The following editorial first appeared in the Dallas Morning News:
Texas feels like a big target for malevolent people bent on inflicting death, destruction and terror in the U.S. That’s because we are.
Two of our 26 million residents are former presidents who waged war in the Middle East. We have the nation’s largest military base in Fort Hood. We are a leading oil refiner and home to one of the nation’s busiest seaports.
And we have hundreds of universities, colleges and community colleges whose doors have opened to nearly 60,000 foreign students from across the globe.
One of them, Khalid Aldawsari, 20, a citizen of Saudi Arabia, sits in a Lubbock jail on charges of preparing a weapon of mass destruction. His arrest is evidence of things that go right in the nation’s vigilance against terror attacks, but his very presence raises grave questions about the screening of student visa applications from higher-risk countries.
Aldawsari had written in a journal that he was almost able to carry out his attacks, with one target the Dallas home of former President George W. Bush. Aldawsari appears to fit the profile of what experts calls the most difficult security challenge — the “lone wolf” attacker.
Authorities got onto Aldawsari through tips from a North Carolina chemical-supply company, where he ordered 10 bottles of a bomb-making chemical, and from a Lubbock freight company where he was supposed to pick up the shipment. The order triggered suspicion in each place; and credit goes to the two companies for their alertness.
The FBI acted quickly. An agent questioned him in an undercover role, while others searched his apartment and conducted electronic surveillance. With his arrest last week, a portrait of a radicalized student unfolded, complete with talk of “infidel Americans” and martyrdom.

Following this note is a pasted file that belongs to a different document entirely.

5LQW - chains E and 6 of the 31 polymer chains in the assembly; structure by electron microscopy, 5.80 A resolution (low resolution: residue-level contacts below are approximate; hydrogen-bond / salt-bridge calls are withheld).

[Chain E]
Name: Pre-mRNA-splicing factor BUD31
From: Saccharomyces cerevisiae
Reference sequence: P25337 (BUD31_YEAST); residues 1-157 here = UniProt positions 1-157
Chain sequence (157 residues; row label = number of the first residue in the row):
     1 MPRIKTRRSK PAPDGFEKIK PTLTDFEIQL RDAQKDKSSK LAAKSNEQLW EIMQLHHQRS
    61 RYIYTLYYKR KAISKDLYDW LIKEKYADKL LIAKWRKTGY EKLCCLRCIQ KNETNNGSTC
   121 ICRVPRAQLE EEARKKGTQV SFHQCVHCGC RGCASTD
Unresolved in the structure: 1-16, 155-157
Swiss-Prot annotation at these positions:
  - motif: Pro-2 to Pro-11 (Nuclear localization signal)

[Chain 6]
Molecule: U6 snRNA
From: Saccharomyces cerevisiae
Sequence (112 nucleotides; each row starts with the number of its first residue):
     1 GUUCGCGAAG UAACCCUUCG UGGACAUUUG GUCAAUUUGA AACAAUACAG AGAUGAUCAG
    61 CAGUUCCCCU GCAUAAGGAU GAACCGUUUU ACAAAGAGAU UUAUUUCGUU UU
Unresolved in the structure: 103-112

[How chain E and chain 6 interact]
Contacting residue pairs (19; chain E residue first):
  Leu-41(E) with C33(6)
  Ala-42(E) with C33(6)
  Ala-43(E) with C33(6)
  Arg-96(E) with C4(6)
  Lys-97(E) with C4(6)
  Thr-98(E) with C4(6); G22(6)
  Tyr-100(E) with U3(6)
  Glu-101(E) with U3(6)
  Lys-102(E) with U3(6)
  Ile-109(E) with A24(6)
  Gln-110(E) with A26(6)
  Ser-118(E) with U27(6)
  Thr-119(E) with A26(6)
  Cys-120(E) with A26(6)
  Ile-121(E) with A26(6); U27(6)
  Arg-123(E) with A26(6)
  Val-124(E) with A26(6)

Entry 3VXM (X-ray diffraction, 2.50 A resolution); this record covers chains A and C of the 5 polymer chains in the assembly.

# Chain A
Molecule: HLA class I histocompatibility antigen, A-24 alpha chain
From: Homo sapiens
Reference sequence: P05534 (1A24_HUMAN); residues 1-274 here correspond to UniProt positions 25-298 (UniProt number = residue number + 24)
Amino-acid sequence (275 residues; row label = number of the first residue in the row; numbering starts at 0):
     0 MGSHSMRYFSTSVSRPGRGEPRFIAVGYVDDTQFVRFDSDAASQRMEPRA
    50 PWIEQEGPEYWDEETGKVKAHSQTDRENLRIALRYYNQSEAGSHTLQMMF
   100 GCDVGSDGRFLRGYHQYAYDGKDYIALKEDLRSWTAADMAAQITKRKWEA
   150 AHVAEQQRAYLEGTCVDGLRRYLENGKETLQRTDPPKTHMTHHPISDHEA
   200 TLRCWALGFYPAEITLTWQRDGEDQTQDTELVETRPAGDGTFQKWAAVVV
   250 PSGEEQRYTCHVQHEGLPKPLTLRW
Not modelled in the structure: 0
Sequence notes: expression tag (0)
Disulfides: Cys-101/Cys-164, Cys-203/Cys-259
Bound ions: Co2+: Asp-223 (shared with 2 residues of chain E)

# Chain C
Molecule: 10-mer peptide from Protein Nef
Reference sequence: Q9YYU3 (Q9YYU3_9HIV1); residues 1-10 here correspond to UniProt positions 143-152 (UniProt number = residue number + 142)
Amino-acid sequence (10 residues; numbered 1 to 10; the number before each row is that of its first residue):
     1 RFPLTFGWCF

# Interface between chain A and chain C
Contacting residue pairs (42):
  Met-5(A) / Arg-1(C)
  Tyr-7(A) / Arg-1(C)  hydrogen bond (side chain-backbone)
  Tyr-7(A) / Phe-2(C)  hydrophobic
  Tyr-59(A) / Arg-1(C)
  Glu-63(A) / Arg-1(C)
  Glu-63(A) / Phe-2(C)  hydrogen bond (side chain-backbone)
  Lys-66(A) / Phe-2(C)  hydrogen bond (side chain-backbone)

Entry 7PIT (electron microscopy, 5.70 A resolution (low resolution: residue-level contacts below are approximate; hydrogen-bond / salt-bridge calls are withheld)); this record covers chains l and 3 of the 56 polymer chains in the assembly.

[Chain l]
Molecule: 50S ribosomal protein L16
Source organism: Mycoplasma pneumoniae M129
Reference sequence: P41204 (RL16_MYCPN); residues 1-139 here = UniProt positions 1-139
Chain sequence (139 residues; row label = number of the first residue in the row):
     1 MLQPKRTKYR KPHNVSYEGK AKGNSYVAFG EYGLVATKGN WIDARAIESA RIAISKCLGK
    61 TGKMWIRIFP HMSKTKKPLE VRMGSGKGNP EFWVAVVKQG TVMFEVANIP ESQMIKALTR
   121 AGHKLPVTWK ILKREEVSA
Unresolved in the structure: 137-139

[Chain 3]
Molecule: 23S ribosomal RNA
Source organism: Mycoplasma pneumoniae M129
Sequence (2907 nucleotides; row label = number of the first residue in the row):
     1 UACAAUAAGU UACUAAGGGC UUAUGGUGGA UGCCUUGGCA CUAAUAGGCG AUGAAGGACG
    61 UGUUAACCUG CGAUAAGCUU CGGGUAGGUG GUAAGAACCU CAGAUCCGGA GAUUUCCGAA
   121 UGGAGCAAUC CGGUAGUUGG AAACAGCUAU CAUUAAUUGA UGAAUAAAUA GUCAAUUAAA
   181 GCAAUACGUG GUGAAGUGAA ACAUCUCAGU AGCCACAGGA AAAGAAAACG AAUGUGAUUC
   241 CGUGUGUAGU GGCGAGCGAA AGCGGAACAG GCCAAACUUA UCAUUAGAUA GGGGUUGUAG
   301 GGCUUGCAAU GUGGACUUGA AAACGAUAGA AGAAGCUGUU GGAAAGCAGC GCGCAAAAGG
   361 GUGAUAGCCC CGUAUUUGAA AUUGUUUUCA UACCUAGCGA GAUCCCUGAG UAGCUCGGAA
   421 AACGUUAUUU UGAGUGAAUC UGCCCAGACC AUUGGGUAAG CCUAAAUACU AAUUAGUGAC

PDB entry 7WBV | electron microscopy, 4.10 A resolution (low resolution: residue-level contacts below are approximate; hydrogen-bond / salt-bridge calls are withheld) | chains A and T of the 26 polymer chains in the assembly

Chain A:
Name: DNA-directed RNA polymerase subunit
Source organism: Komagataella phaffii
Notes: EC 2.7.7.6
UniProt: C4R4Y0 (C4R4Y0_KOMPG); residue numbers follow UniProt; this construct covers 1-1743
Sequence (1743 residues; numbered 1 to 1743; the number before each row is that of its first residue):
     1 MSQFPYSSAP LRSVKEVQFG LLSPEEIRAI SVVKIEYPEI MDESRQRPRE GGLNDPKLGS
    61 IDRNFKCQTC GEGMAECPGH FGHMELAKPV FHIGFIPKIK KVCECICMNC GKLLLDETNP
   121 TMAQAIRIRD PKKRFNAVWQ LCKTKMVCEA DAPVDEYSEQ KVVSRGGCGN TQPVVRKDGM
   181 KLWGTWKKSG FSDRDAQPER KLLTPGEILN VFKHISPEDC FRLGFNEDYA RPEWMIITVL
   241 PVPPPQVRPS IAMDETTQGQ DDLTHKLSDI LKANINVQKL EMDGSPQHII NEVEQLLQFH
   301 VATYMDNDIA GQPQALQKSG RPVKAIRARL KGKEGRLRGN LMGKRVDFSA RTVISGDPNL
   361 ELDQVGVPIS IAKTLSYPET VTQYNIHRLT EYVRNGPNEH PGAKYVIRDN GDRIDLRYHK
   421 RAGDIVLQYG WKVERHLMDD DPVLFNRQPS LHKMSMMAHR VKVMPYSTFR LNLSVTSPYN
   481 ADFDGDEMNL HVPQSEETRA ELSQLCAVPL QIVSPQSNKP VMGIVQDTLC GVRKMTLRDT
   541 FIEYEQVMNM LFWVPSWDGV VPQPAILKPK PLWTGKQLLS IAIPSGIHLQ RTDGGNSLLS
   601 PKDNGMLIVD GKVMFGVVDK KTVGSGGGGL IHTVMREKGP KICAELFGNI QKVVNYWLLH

One of the most disturbing revelations is an entry in the suspect’s journal that he had been planning an act of terror since before he entered this country on a student visa in 2008.
Two congressional Republicans from Texas — Michael McCaul of Austin and Lamar Smith of San Antonio — are asking good questions about how Aldawsari’s radical views went undetected through visa screening. A budding terrorist certainly won’t divulge his intentions, but policymakers should hear from experts on ways to raise our defenses further, especially when it comes to countries with large politically radicalized populations. Saudi Arabia was the home country of 15 of the 19 hijackers from Sept. 11.
Like many Saudi students, Aldawsari came to this country with financial backing of a Saudi industrial corporation. His journal said he picked the “financial scholarship (that was) the largest, which will help tremendously in providing me with the support I need for Jihad, God willing.”
The brightest Saudi students still should have access to American universities. We want to attract the brightest minds from around the globe. But that should be only after visa applicants and their patrons undergo every reasonable measure of scrutiny.